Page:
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Seclusion in FIRE?
Old 08-27-2015, 08:45 PM   #1
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Seclusion in FIRE?

I am retiring in mid-2016 and they only thoughts I have about retirement right now are pull the blinds, don't answer the phone or the door.
I have had a very high-profile career (school principal in a small town- it is like being a celebrity without any of the perks). I have served offices in many service organizations, coached youth sports, etc. Very visible lifestyle, that I chose.
Work calls, texts, and emails come in constantly and frankly, I am just fatigued. The phone may ring at 2:00 am for an alarm at the school that I have to respond to (typically rare).
Today, at the bank, a quick transaction turned into a discussion about the students, raising boys.........got out after 45 minutes.
Everything I have read about retirement speaks of social connections, doing things outside of the home.
I am thinking that I just want to be in peace and quiet. For those of you that had similar circumstances, did you feel the same near retirement? Do those feelings fade months into retirement?
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Old 08-27-2015, 08:51 PM   #2
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I am a bit of an introvert. I think I spent more time alone (and sleeping!) during my first year of retirement than later. I do spend every afternoon with Frank now that I am retired.

The nice thing about retirement is that you can regulate such things and do what you want. You may find that after a year or two, seeing other people is more appealing to you than it is now. Or not! Either way, you can do what you want.
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Old 08-27-2015, 08:59 PM   #3
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I did not have what anyone would call a high-visibility career but nevertheless I felt the same way. --I'm CLOSED!--

That was 1996. I still feel the same way. I do well on my own and people in any situation I find sort of exhausting.

Most people can't do that and it's not a "good" vs "bad" thing. What's your own personal make-up? You will always seek to acomodate that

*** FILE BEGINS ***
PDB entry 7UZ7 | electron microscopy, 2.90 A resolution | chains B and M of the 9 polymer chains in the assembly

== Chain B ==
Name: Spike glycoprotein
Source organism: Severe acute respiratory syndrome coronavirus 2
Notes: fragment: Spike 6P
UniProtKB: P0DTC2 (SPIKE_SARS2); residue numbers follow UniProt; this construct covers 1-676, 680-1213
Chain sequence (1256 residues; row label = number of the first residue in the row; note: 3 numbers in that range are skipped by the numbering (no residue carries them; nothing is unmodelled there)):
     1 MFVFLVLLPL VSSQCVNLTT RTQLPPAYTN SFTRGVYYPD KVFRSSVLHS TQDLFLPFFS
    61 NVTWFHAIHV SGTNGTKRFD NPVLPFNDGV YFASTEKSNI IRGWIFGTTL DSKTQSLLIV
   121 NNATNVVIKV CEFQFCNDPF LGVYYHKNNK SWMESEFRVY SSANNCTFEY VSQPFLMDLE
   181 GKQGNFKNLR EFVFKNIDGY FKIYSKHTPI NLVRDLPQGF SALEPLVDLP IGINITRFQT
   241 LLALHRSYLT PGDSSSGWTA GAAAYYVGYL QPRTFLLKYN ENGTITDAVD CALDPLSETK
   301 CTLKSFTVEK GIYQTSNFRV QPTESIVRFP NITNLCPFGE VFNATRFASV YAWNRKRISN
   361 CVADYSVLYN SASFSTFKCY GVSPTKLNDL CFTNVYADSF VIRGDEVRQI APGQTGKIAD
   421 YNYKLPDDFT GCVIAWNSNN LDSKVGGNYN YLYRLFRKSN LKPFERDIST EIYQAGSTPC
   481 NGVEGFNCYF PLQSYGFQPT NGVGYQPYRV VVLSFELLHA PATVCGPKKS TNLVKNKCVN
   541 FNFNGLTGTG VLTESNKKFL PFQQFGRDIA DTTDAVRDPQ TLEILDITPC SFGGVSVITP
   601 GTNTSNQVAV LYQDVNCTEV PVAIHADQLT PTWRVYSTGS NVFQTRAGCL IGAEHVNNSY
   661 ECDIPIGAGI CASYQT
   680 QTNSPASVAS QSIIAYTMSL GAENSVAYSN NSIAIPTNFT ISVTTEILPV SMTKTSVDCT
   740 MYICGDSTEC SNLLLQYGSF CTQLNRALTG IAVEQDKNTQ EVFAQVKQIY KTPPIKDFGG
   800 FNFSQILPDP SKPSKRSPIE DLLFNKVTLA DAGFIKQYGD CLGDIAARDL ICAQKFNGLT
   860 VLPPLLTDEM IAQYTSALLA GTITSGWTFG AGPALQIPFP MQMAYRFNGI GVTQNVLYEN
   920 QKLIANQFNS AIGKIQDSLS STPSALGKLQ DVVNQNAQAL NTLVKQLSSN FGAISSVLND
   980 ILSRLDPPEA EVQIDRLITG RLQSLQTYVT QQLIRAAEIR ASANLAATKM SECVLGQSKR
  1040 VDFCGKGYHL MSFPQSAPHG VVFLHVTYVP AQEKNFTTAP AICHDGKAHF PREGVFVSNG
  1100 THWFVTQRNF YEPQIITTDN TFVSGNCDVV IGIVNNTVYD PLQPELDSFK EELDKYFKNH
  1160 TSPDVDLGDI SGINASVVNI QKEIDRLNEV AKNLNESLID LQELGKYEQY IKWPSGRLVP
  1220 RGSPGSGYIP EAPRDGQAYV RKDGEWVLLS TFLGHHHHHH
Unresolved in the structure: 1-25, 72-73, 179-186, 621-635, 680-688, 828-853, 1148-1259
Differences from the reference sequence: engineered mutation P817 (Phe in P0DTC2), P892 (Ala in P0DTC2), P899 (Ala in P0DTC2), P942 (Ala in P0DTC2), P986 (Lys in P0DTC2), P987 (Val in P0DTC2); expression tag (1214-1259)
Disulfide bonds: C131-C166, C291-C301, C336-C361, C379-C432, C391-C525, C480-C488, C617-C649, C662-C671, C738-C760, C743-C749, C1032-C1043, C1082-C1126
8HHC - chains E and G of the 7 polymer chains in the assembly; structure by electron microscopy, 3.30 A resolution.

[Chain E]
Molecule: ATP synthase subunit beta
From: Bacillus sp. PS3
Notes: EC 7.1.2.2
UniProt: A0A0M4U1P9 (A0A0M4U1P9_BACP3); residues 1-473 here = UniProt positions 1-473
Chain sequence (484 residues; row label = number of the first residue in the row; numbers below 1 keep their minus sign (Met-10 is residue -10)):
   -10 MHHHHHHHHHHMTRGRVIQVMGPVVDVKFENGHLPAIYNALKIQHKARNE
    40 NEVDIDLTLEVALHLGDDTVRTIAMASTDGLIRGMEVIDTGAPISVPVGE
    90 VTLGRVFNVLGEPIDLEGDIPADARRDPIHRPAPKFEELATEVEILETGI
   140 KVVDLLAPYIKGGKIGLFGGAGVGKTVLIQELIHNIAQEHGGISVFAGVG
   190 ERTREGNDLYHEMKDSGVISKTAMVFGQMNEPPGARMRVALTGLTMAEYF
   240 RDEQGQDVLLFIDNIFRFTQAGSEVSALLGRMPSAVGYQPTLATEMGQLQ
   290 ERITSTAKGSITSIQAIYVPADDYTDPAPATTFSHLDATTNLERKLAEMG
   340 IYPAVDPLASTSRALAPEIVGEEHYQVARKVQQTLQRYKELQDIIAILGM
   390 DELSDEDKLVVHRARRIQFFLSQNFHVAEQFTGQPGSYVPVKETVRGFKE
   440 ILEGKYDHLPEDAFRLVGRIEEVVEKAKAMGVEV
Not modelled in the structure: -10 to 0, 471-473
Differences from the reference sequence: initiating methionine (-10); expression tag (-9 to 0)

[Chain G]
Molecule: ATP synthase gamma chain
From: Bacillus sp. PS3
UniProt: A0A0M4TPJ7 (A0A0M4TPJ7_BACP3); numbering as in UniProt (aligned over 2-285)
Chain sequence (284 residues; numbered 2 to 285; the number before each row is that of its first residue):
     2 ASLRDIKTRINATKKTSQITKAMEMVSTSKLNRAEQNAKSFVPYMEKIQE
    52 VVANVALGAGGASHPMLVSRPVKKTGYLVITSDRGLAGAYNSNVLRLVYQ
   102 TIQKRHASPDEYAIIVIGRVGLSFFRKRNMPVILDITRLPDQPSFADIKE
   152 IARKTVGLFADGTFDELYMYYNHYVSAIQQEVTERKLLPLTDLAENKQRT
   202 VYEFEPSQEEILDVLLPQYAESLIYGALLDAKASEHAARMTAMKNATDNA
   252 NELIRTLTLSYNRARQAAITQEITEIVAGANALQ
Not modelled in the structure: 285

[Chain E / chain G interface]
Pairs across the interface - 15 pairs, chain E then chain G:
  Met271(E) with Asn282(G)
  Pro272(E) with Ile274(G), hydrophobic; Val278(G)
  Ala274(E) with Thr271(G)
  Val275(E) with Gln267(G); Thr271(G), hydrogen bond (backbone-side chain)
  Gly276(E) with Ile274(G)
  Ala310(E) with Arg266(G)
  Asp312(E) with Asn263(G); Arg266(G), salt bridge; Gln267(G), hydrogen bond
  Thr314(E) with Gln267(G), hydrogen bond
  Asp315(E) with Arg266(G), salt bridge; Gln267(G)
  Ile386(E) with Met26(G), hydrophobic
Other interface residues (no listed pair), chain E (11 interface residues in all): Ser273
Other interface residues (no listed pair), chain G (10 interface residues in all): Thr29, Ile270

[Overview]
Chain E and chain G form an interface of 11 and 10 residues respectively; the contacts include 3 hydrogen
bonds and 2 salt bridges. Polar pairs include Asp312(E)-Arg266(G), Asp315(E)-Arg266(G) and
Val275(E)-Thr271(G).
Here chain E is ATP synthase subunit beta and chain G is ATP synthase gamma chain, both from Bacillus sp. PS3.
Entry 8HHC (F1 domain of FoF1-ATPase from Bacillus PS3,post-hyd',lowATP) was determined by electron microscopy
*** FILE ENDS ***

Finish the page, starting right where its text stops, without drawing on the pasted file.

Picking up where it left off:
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Old 08-27-2015, 09:28 PM   #4
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I enjoyed the solitude and solo activities when I first retired. However, I have to say, after almost 4 years in, I could use a little more companionship than I have now. One of the very few drawbacks of early retirement, for me, is that I no longer have the built in social network that came with a job, even though that had plenty of drawbacks, too.


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Old 08-27-2015, 10:03 PM   #5
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I too had a high profile career and I felt exactly how you did, erkevin. I have developed social circles that have nothing to do with my previous career. I have taken down my LinkedIn profile. I have refused invitations to friend former colleagues on Facebook, etc, etc. These days I don't mention my previous career unless someone asks. I am no longer defined by my career. And I like it.
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Old 08-27-2015, 11:15 PM   #6
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When I ER'd I told myself that I would do something social every week. I do a few things with people every week. It might be dancing, lunch, or a trip to a museum. Most of the time I am on my own.

People will probably impose on you because they think you have more time now. I think taking a rest from public life is understandable. Politely defer requests. Be aware that it takes 3-6 months to transition into retirement. 6 months from now you might feel different than today so keep your options open.
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Old 08-27-2015, 11:17 PM   #7
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"like being a celebrity without any of the perks" - great line, and I can understand why you would feel that way, especially after what you describe about constantly being 'on call' with the principal's job.
Well.... yes, there are times when I want to regulate things myself and while I like being social and my original post here was one of 'but I will MISS the work people' .... I also have a desire for just being quiet. Not the closed door sign perhaps but there's something really wonderful about claiming the freedom to have as much or as little 'reading/thinking' time as you want to have. Or working out time, or whatever it is.
Best wishes, OP. I'm sure it'll be a well deserved time of peace/quiet!
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Old 08-28-2015, 12:36 AM   #8